Imagine if you could own a company that had the ability to print money—literally to create the equivalent of U.S. dollars out of thin air.
Here’s how it could work: The company prints it own form of currency and sends it to another firm where the newly created pseudo-money is used to purchase assets. Because of supply and demand (and a bit of investor speculation), the buying drives up the asset’s price. After the price has risen, the company then sells the asset for actual U.S. dollars.
That appears to be what a company called Tether Limited was doing. And it may explain the meteoric and inexplicable rise in the price of Bitcoin last year.
A new paper by John Griffin, a finance professor at the University of Texas, and his grad student, Amin Shams, provides convincing proof that two companies, Tether Limited and Bitfinex, may have manipulated the price of Bitcoin. As the researchers note, “Overall, we find that Tether has a significant impact on the cryptocurrency market. Tether seems to be used both to stabilize and manipulate Bitcoin prices.”
Tether Limited is the company that issues the cryptocurrency Tether Token. The company claims Tether Tokens, “gives you the joint benefits of open blockchain technology and traditional currency by converting your cash into a stable digital currency equivalent.” Tether Tokens have a conversion rate of one Tether Token to one U.S. dollar and are supposedly “100% backed by actual fiat currency assets in our reserve account.”
No one knows if that last claim is strictly true, though. Despite being a cryptocurrency, the terms and service agreement states, “Tether Tokens are backed by money, but they are not money themselves.” And as late as December 2017, the agreement stated, “There is no contractual right or other right or legal claim against us to redeem or exchange your tethers for money. We do not guarantee any right of redemption or exchange of tethers by us for money.” Tether Unlimited has also never publicly released an audit of their books, and in 2017 they were unable to fill all redemptions—which increased concern that the fiat-backed deposits were fictional.
So how could Tether Limited manipulate Bitcoin? According to the study, it possibly worked something like this:
Step 1: Tether Limited creates Tether Tokens and moves them to the cryptocurrency exchange, Bitfinex. (The paper doesn’t note the interesting connection between the two companies: both share the same CEO, Jan Ludovicus van der Velde.)
Step 2: After certain downturns in the price of Bitcoin, the creators of the Tether Tokens use them to buy Bitcoin. This creates a price floor, which encourages other investors to buy Bitcoin.
Step 3: The increased buying of Bitcoin pushes the price higher, allowing the owner of the Tether Tokens to take their profits. But instead of exchanging Bitcoin back into Tether, the profits are taken in other crypto or fiat currencies.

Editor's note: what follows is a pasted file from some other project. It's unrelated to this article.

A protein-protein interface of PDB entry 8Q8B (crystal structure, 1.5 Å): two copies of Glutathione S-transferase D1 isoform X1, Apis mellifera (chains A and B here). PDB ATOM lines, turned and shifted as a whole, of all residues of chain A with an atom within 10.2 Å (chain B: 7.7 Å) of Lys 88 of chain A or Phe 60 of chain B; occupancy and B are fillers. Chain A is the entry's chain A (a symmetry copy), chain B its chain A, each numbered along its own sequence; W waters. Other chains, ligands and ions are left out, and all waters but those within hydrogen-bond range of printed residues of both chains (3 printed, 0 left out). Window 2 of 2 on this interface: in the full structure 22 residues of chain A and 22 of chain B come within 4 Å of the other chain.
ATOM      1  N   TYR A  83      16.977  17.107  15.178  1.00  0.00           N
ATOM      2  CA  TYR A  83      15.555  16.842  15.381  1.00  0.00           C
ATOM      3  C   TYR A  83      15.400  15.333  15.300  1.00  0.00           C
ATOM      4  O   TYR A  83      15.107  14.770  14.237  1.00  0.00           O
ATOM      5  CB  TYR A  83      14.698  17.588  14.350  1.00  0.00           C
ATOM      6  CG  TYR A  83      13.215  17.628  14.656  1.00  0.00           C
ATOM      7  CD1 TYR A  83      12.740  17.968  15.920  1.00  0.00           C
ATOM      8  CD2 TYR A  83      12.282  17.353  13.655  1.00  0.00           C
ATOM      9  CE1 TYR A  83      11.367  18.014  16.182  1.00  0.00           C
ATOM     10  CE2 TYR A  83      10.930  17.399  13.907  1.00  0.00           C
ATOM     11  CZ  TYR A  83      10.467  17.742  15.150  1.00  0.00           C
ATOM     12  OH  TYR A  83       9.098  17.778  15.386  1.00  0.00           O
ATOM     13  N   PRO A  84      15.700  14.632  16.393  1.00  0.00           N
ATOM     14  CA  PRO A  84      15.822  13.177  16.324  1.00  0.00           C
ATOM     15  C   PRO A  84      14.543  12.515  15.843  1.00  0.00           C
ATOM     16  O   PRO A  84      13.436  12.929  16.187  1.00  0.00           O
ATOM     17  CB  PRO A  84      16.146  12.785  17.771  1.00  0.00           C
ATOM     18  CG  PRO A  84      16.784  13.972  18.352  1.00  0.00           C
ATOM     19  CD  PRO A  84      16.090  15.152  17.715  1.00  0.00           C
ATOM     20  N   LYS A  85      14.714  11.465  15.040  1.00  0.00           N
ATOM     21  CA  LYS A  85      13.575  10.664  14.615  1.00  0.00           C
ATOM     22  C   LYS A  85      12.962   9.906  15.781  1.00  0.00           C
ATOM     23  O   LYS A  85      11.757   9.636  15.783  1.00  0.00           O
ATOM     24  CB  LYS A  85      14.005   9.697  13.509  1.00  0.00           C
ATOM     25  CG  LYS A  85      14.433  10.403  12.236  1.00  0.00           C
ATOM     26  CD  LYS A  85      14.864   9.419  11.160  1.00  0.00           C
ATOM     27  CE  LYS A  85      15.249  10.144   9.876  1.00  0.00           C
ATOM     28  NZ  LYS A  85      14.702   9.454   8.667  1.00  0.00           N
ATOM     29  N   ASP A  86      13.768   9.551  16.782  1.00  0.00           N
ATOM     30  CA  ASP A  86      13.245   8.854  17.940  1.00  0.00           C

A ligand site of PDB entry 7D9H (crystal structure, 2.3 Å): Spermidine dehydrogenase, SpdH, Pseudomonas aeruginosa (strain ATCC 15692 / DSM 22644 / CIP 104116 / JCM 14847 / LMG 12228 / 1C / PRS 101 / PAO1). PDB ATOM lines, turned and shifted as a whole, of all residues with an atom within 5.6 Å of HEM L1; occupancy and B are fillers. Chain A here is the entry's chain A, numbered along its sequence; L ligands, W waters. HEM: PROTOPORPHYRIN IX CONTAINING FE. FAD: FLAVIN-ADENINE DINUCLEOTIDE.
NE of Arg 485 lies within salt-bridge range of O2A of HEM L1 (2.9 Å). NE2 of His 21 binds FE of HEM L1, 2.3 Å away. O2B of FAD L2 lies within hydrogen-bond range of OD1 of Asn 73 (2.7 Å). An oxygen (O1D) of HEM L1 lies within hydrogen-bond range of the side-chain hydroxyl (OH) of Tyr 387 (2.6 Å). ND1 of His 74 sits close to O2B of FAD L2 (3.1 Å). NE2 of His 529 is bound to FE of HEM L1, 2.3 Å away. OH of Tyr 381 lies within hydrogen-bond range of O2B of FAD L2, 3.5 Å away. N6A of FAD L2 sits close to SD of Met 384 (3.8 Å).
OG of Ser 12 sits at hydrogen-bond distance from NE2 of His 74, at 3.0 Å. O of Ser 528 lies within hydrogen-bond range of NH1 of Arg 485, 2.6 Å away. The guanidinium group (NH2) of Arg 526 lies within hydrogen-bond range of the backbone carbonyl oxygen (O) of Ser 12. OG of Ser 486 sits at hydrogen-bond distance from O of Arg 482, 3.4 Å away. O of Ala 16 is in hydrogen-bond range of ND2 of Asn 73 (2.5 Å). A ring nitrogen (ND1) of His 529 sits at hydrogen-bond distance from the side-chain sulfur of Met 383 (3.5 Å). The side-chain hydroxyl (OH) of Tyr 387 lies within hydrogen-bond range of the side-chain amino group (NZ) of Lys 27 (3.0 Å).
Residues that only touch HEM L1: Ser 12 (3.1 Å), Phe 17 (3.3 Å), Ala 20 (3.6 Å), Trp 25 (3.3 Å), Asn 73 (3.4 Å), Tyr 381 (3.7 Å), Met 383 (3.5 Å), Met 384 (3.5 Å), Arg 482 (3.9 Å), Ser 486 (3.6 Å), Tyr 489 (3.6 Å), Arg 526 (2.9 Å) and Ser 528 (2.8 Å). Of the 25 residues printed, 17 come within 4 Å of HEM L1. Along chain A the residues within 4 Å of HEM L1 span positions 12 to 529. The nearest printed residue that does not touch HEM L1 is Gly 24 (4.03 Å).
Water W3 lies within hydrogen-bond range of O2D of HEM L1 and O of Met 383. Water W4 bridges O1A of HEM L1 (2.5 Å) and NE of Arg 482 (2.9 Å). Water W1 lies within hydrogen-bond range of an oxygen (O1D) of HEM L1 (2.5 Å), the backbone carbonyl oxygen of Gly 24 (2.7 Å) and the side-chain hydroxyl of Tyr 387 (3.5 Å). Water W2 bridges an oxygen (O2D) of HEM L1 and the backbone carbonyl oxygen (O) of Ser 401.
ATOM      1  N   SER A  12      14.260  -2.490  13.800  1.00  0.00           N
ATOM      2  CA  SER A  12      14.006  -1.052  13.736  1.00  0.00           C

Step 4: The profits could then be put back into the bank of Tether Limited, giving the appearance that the Tether Tokens were backed by dollar reserves all along.
The paper makes a compelling case that this occurred. And it’s possible for a single company to have such a huge effect on Bitcoin, since 40 percent of the cryptocurrency is held by about 1,000 people. But the strongest evidence appears to be what happened when Tether came under closer scrutiny.
On December 6, 2017, the U.S. Commodity Futures Trading Commission sent subpoenas to both Bitfinex and Tether Limited.
Eleven days later, Bitcoin reached it’s all-time high of $19,783.06.
On January 1, 2018, the company announced, “Tether Tokens will no longer be issued to U.S. Persons.”
On January 7, Bitcoin was still trading at around $17,000 a coin. After that date the price began to steadily decline. Today, it is around $6,500.
The connection may be merely coincidental, of course. But if Tether was manipulating the price of Bitcoin, it would not be surprising if the price declined once regulators started looking closely at the company.
Tether may have found a way to create its own version of the U.S. Treasury as well as a virtual central bank. This may have allowed the company to print money, increase the money supply, and then artificially inflate asset prices—a perverse form of quantitative easing.
Bitcoin was created, in part, to get around fiat currency and central banks. It would be an ironic twist of the Bitcoin story if the cryptocurrency was taken down by a faux, virtual central banking system.
Several years ago I produced a three part series explaining what the average Christians should know about Bitcoin (1, 2, 3; full PDF here). The basic facts about Bitcoin haven’t changed much, but this latest incident has shown how the debate needs to expand to include broader ethical concerns.
Christians who are Bitcoin enthusiasts have a special duty to help uncover and expose manipulation in cryptocurrency markets. In the short-term, such news might embolden the skeptics (like me) who are convinced Bitcoin can never be a viable currency. In the long term, though, self-policing the crypto markets and exposing fraud is the only way to build the public’s trust in blockchain technologies.